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Oh Mc-y You’re So Fine: Can Hospital Fare Be Harming Our Children

Submitted by MiaB

We are all inclined to believe (and perhaps rightfully so) that hospitals are facilities we visit when we are not feeling well in order to get the proper care, nutrition and medication and get back on our feet.

The question then remains and has many perplexed as to why these health care facilities are offering patients and their families’ fast food as a dietary option. This, note many is especially true of children’s hospitals, which make fast-food a staple on the “menu”.

In fact, many suggest that even offering fast food to the patients’ parents makes it appear as if some of these selections are actually healthy options.

And, statistics show at almost 60 of the nation’s 250 children’s hospitals offer fast-food via fast-food restaurant (on premise), a phenomenon that also helps contribute to obesity.

Many doctors agree and even state that the medical profession is actually sending two contradictory messages; one suggesting that nutrition and staying in shape are essential to good health and on the other hand providing unhealthy options such as fast-food for consumption.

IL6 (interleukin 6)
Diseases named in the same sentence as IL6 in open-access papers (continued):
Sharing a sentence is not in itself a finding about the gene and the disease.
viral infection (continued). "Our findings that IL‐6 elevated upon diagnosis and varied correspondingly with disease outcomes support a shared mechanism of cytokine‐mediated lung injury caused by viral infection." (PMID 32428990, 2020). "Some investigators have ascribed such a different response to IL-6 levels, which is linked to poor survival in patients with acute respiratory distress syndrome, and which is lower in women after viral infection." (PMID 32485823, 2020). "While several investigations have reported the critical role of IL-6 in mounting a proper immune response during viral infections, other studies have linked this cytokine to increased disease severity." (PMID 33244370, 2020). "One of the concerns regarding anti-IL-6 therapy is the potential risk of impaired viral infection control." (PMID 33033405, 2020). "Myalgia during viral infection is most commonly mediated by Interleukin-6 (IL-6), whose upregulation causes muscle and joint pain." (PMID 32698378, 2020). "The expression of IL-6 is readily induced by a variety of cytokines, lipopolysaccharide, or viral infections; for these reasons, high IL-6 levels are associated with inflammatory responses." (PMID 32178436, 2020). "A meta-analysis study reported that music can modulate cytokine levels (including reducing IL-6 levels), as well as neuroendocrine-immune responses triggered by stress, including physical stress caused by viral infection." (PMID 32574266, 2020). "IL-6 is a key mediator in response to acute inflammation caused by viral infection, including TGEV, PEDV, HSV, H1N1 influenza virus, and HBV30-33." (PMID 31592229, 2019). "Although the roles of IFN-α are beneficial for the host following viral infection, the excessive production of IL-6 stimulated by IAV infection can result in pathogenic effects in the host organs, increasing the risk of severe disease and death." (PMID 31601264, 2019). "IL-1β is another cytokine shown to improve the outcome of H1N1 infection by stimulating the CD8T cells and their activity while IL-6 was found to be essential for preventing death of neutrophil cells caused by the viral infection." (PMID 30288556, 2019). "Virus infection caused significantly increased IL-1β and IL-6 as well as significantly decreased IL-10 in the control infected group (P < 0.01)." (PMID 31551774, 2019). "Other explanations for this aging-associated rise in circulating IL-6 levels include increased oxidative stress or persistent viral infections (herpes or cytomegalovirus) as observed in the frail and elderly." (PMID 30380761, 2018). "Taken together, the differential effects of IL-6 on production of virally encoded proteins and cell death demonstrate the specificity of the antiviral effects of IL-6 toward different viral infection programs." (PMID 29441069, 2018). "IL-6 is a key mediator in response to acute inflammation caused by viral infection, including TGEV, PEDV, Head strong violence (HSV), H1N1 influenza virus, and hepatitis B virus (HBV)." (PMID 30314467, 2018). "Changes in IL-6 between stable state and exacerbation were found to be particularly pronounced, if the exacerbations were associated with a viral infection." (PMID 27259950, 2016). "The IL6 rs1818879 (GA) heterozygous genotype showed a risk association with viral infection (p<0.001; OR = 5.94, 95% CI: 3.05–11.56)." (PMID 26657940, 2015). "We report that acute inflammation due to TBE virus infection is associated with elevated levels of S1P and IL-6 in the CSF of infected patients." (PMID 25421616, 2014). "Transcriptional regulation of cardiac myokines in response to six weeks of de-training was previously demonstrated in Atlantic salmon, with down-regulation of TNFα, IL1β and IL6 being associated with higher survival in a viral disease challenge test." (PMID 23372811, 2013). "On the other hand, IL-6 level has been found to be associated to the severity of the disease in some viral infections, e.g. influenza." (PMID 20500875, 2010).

They go on to note that an estimated 17 percent of American children can be classified as obese and several medical professionals believe that a high calorie content diet replete with greasy, high fat foods.

And, statistics also show that parents of children who received outpatient treatment at children’s hospitals were much more inclined to purchase fast food on the days their youngsters were being treated as compared to parents whose children were cared for at local area hospitals sans fast-food eateries (on premise).

Furthermore, parents of children treated at hospitals with fast-food options available were twice as likely to rate these choices as “healthy” compared to parents of children treated elsewhere.

Yet others “justify” these fatty food options as having been installed as a special treat for kids going through intense and difficult treatments. But, they do agree that key criteria should be continued communication between patients’ and their families and the medical professionals on staff, especially about what the best nutritional choices and what exactly constitutes a “treat”. Some even recommend collaboration WITH the fast-food restaurants to discuss and come up with acceptable, healthy (healthier) fare and options.

Interesting News > Oh Mc-y You’re So Fine: Can Hospital Fare Be Harming Our Children

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